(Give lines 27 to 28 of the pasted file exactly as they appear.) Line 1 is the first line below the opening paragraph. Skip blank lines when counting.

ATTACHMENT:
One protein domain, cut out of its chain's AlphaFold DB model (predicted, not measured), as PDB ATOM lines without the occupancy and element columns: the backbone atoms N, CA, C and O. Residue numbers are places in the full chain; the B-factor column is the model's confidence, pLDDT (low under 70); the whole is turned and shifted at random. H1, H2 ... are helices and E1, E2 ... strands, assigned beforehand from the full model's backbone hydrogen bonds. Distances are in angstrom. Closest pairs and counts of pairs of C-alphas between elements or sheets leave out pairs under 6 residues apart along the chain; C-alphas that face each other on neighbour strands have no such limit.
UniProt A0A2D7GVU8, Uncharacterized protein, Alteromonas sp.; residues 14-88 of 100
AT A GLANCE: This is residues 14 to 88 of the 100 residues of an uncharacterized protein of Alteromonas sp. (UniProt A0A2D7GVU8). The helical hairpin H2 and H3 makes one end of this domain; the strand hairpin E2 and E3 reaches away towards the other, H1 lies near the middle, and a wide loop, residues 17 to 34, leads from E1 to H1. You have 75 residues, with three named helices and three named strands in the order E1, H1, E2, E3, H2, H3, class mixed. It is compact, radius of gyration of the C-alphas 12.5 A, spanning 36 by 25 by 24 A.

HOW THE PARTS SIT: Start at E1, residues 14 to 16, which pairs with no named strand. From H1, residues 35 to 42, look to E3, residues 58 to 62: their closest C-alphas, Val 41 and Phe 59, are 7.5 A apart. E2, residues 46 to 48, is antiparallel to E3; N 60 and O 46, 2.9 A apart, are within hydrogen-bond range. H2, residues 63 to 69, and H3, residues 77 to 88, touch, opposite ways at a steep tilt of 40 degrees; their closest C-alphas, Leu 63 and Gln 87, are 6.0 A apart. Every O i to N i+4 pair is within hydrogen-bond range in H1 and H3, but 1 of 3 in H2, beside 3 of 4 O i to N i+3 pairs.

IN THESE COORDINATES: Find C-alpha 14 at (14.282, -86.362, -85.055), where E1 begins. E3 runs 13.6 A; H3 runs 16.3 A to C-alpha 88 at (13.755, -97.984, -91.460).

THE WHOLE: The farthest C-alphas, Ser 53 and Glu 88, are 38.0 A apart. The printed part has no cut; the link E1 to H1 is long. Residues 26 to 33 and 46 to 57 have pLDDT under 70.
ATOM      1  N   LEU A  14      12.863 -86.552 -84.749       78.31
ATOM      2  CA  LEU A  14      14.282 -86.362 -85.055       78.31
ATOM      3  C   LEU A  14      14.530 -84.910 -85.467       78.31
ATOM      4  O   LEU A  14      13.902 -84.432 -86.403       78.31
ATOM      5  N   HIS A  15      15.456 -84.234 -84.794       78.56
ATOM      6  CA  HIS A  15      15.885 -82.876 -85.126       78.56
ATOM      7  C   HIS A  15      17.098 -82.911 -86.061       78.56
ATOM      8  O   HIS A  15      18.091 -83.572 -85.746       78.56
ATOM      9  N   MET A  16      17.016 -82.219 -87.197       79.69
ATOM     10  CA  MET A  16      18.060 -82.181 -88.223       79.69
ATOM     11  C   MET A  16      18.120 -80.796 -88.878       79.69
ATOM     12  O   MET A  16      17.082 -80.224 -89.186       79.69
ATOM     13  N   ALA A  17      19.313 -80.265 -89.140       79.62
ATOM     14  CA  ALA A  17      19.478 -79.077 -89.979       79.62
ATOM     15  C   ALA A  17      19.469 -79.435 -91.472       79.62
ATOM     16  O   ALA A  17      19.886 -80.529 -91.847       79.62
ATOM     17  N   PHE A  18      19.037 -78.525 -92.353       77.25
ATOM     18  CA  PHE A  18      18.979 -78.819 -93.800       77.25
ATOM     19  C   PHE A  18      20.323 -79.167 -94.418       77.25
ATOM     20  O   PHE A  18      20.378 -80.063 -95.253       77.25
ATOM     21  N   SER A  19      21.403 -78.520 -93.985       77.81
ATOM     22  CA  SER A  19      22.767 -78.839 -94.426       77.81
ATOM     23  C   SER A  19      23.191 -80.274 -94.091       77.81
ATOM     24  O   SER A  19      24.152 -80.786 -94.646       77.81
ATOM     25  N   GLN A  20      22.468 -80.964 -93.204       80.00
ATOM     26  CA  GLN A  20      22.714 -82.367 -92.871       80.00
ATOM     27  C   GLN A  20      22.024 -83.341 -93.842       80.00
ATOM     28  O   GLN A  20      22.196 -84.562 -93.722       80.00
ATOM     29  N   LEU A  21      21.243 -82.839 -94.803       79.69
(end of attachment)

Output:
ATOM     22  CA  SER A  19      22.767 -78.839 -94.426       77.81
ATOM     23  C   SER A  19      23.191 -80.274 -94.091       77.81